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Filtering by Tag: Vagablonde

The Road to PyeongChang Starts at 1 Victory Lane

Megan Harrod

***Disclaimer: I hope you all can read, because I’m not providing audio for this one since it’s abbreviated and there’s a video component. If you can’t, your problem is bigger than me. You got this.***

For the last four years I've worked for the U.S. Ski Team as their Alpine Press Officer, traveling the world, working to make stars shine. To put it in terms most can understand, I often drive thousands of kilometers in the winter, carry bags that are far too heavy and borderline give me a heart attack (the men's speed team's is always the heaviest...can you say "divas"?! Haha, joking. Kind of.), make sure athletes are hydrated in the finish area and have snacks, ensure they don't have anything stuck in their teeth or boogers in their nose and they don't say anything that could negatively affect their or the U.S. Ski Team's brand image to the media. That's my job.

I'm in the background, usually smiling, wearing leggings of some sort and with a unicorn mask in my finish bag. I love amplifying athlete stories. I love storytelling in general. The passion I have for my work is something I'm very grateful for, and the places it takes me are stunning...from the sunrises in New Zealand to the chaotic mess of humans drooling over ski racing gods in Kitzbuehel - my eyes have seen far more than most can ever dream of. The relationships created and the memories made along the way, are something I will never forget.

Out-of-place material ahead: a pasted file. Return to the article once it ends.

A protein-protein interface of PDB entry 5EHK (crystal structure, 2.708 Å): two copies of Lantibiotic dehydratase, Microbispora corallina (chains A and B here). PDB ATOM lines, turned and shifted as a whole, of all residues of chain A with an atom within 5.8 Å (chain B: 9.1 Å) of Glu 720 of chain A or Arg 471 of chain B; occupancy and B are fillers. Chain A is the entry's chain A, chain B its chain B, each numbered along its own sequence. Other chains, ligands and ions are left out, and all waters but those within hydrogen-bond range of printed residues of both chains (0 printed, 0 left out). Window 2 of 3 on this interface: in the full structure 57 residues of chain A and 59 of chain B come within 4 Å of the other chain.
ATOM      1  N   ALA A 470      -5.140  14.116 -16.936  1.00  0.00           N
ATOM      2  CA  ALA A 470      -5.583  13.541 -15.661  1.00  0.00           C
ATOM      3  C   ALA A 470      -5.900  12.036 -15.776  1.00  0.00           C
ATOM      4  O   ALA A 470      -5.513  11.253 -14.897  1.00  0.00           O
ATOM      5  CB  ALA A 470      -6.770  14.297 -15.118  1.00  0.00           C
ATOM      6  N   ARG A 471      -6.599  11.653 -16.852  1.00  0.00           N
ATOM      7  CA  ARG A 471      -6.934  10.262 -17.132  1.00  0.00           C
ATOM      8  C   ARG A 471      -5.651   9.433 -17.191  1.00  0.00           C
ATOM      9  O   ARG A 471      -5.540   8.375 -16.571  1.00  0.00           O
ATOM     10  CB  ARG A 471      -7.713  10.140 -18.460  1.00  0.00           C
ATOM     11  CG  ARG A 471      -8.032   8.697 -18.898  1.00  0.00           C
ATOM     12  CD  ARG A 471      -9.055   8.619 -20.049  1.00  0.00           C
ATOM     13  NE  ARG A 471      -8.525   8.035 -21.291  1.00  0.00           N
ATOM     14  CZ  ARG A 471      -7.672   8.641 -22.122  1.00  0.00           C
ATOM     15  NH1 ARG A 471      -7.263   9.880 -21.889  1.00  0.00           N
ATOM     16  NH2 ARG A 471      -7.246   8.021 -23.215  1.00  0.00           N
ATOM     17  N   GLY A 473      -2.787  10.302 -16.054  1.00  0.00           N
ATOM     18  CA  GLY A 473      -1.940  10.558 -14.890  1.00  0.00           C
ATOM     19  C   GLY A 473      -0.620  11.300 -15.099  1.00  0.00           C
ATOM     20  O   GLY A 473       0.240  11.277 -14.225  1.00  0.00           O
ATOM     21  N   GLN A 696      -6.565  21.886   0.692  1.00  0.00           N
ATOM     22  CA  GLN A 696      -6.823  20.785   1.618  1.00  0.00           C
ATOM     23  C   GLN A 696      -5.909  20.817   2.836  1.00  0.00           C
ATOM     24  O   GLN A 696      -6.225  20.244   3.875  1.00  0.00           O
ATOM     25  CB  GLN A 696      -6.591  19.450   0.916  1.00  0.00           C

My work has become such a focus in my life (at times the lines are incredibly blurred between work and my personal life...almost too much so) over the last few years. Living on the road for nine months of the year, it's been challenging to find a home in Park City, where my headquarters lives. So, last year when I had the chance to live in a recreational vehicle purchased on a whim by my parents, I thought...why not just live at my headquarters?! And so it began. The Road to PyeongChang literally started at 1 Victory Lane, where I parked "Westward Ho" - as I named her. Home is where you park it, after all, right?! Or something...

Anyway, for much of the summer I lived in Westward Ho, and my friend Chelsea and I thought it'd be fun to put together a little spin-off of "MTV Cribs" deemed "COE Cribs". At the time, a nordic coach whom I lovingly referred to as my "H.O.A. president" was also parked at the office in a Sprinter. It goes without saying that his vehicle was cooler than mine, but I think mine had much more character. Late night chats about the mobile life, sharing of bear spray and beyond - we bonded as a little #OneTeam community. 

Throughout the whole experiment, the biggest eye opener for me was how others reacted to my decision to live in 20-year-old RV. Every guy I talked to thought it was the coolest thing they'd ever heard. Most of the gals I talked to, though, cringed. Intriguing and fascinating learnings on human behavior, gender differences, and priorities that we have when we arrive to our 30s. I don't have kids. I don't have a husband. I don't have a home. I DO have a car (Aspen the Subie -  you've met her if you've watched the video. Actually, we're unsure of the gender there, so I should say "it."), a loving family and friends who support me, a sturdy set of backpacks (Thanks, Topo Designs), a roof over my head (now), a passport, and food (the buffet tour feeds me well in the winter - too well) I don't really need anything else. I see and experience things I've always wanted to see and experience, and though I'll likely get tired of moving thousands of miles every winter from point A to B and picking athletes' boogers, I am happy where I am at the moment.